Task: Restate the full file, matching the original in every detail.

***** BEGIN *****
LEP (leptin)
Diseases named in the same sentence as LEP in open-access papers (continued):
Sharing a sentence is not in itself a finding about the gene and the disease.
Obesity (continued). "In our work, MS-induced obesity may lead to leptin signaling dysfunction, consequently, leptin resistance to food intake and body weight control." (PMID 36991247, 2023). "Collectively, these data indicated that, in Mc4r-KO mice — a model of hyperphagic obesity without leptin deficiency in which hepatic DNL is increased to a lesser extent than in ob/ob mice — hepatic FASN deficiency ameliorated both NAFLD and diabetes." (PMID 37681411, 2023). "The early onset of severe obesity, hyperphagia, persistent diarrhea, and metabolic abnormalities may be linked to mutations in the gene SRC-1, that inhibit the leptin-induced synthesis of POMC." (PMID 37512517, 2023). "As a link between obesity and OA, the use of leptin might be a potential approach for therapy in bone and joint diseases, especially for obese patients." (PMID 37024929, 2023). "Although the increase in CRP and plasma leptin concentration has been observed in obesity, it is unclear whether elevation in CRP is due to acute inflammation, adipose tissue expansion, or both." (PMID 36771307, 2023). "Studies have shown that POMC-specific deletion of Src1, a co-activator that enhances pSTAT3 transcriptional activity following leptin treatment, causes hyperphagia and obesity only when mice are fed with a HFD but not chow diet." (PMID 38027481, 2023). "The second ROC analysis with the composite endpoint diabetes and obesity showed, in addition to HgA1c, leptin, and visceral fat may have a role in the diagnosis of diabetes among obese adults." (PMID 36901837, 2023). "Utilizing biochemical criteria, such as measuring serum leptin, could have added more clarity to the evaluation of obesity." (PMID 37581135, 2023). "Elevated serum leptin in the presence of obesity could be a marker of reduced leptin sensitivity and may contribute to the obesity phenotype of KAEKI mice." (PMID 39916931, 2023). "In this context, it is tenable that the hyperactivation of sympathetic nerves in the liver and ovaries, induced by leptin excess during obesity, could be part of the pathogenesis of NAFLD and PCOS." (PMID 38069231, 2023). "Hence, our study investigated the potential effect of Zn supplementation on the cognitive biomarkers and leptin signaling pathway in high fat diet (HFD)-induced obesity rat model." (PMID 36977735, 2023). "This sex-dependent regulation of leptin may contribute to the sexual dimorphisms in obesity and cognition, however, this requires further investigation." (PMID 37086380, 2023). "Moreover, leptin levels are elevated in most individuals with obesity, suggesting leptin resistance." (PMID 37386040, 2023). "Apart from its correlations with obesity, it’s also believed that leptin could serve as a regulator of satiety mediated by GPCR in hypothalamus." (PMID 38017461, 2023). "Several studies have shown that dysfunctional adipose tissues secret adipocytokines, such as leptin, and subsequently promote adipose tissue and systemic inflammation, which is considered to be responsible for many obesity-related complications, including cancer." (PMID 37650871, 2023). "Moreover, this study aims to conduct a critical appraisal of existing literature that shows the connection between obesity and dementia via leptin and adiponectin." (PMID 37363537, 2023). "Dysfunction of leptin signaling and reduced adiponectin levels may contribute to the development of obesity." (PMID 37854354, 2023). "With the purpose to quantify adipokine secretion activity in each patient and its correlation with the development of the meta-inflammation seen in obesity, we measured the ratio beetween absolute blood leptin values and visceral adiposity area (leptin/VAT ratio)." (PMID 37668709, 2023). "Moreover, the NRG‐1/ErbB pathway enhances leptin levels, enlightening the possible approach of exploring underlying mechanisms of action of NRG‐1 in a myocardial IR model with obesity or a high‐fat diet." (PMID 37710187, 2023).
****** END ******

LEP (leptin)
Diseases named in the same sentence as LEP in open-access papers (continued):
Sharing a sentence is not in itself a finding about the gene and the disease.
Obesity (continued). "In our work, MS-induced obesity may lead to leptin signaling dysfunction, consequently, leptin resistance to food intake and body weight control." (PMID 36991247, 2023). "Collectively, these data indicated that, in Mc4r-KO mice — a model of hyperphagic obesity without leptin deficiency in which hepatic DNL is increased to a lesser extent than in ob/ob mice — hepatic FASN deficiency ameliorated both NAFLD and diabetes." (PMID 37681411, 2023). "The early onset of severe obesity, hyperphagia, persistent diarrhea, and metabolic abnormalities may be linked to mutations in the gene SRC-1, that inhibit the leptin-induced synthesis of POMC." (PMID 37512517, 2023). "As a link between obesity and OA, the use of leptin might be a potential approach for therapy in bone and joint diseases, especially for obese patients." (PMID 37024929, 2023). "Although the increase in CRP and plasma leptin concentration has been observed in obesity, it is unclear whether elevation in CRP is due to acute inflammation, adipose tissue expansion, or both." (PMID 36771307, 2023). "Studies have shown that POMC-specific deletion of Src1, a co-activator that enhances pSTAT3 transcriptional activity following leptin treatment, causes hyperphagia and obesity only when mice are fed with a HFD but not chow diet." (PMID 38027481, 2023). "The second ROC analysis with the composite endpoint diabetes and obesity showed, in addition to HgA1c, leptin, and visceral fat may have a role in the diagnosis of diabetes among obese adults." (PMID 36901837, 2023). "Utilizing biochemical criteria, such as measuring serum leptin, could have added more clarity to the evaluation of obesity." (PMID 37581135, 2023). "Elevated serum leptin in the presence of obesity could be a marker of reduced leptin sensitivity and may contribute to the obesity phenotype of KAEKI mice." (PMID 39916931, 2023). "In this context, it is tenable that the hyperactivation of sympathetic nerves in the liver and ovaries, induced by leptin excess during obesity, could be part of the pathogenesis of NAFLD and PCOS." (PMID 38069231, 2023). "Hence, our study investigated the potential effect of Zn supplementation on the cognitive biomarkers and leptin signaling pathway in high fat diet (HFD)-induced obesity rat model." (PMID 36977735, 2023). "This sex-dependent regulation of leptin may contribute to the sexual dimorphisms in obesity and cognition, however, this requires further investigation." (PMID 37086380, 2023). "Moreover, leptin levels are elevated in most individuals with obesity, suggesting leptin resistance." (PMID 37386040, 2023). "Apart from its correlations with obesity, it’s also believed that leptin could serve as a regulator of satiety mediated by GPCR in hypothalamus." (PMID 38017461, 2023). "Several studies have shown that dysfunctional adipose tissues secret adipocytokines, such as leptin, and subsequently promote adipose tissue and systemic inflammation, which is considered to be responsible for many obesity-related complications, including cancer." (PMID 37650871, 2023). "Moreover, this study aims to conduct a critical appraisal of existing literature that shows the connection between obesity and dementia via leptin and adiponectin." (PMID 37363537, 2023). "Dysfunction of leptin signaling and reduced adiponectin levels may contribute to the development of obesity." (PMID 37854354, 2023). "With the purpose to quantify adipokine secretion activity in each patient and its correlation with the development of the meta-inflammation seen in obesity, we measured the ratio beetween absolute blood leptin values and visceral adiposity area (leptin/VAT ratio)." (PMID 37668709, 2023). "Moreover, the NRG‐1/ErbB pathway enhances leptin levels, enlightening the possible approach of exploring underlying mechanisms of action of NRG‐1 in a myocardial IR model with obesity or a high‐fat diet." (PMID 37710187, 2023).